Simon Bever – [email protected]
“Will you stay with me, will you be my love?”
The words still rung in his ears; His feelings for her still hurt so much that his stomach went into a knot every time he thought of her hair, her smell, her voice, her words.
Many years had passed since the summer days they’d spent together in the fields of Dorset; the long hours they spent gathering the hay for the farmer friend of her parents. The long dusty days in the golden fields which always ended with the glorious sun sinking large and glowing into the distant hills. Her beautiful skin, the summer kisses and sunburned hands he’d held as their days began to grow longer; chilly nights creeping into their tight embrace in the room in the eaves under the thatch.
Steve was in the college library when he first knew something was wrong. His mobile buzzed gently next to him as he read through his essay for the umpteenth time – the words still looked wrong. Amelia’s mother? Why should she be calling? Steve ignored the Nokia and continued to read;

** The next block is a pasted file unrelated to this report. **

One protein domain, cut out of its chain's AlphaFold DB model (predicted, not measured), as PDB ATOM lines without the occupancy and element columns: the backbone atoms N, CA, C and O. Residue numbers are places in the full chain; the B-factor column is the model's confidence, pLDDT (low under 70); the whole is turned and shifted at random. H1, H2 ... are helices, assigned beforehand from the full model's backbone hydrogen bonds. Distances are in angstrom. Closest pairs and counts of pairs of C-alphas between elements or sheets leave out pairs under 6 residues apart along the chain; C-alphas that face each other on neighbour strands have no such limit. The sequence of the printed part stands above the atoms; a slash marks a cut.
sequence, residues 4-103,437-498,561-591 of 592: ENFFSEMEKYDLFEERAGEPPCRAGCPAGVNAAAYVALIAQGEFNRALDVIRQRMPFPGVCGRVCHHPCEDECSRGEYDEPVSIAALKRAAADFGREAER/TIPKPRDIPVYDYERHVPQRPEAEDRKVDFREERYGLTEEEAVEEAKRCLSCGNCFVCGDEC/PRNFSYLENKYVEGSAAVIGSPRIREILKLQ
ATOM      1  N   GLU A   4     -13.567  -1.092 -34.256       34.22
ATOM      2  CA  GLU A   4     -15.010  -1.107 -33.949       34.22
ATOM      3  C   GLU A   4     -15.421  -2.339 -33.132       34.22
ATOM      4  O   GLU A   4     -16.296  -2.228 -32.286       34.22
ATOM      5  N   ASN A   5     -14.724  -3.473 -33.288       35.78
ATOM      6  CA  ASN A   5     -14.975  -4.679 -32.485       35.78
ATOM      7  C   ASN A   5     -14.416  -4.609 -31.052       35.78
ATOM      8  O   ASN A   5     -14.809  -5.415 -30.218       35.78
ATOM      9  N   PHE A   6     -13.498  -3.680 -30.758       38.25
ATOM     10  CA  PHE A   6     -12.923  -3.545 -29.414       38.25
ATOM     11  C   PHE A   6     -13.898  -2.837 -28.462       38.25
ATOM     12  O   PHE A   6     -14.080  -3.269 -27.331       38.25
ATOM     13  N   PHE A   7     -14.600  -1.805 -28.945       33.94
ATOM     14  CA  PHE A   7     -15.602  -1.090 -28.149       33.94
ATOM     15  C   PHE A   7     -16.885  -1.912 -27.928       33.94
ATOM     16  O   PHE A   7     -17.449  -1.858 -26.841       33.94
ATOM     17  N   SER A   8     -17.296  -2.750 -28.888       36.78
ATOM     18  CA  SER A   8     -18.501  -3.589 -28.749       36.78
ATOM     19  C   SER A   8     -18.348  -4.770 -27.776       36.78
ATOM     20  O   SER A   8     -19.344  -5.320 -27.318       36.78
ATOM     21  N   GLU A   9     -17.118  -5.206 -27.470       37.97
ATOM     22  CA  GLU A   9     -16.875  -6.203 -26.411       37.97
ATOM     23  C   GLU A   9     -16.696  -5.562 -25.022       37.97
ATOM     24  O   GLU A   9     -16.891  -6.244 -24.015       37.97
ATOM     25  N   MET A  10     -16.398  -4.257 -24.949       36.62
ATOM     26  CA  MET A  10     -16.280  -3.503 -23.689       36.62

‘Schubert belonged to a musical family and had every opportunity to play chamber music (like Mozart, his own preference was for the viola) and it was therefore natural that he should compose in that medium. Altogether he wrote more than…’
Why could he not say what he really thought about Schubert’s music? Why was it that Steve’s fellow students and their tutors relegated Schubert to being only a second tier composer? Only being a composer of small scale works – except, perhaps the last two symphonies – shouldn’t have prevented him becoming regarded as one of the ‘great’ composers. His death at the age of only 31 certainly robbed the world of his true potential, but couldn’t everyone see what he would have become?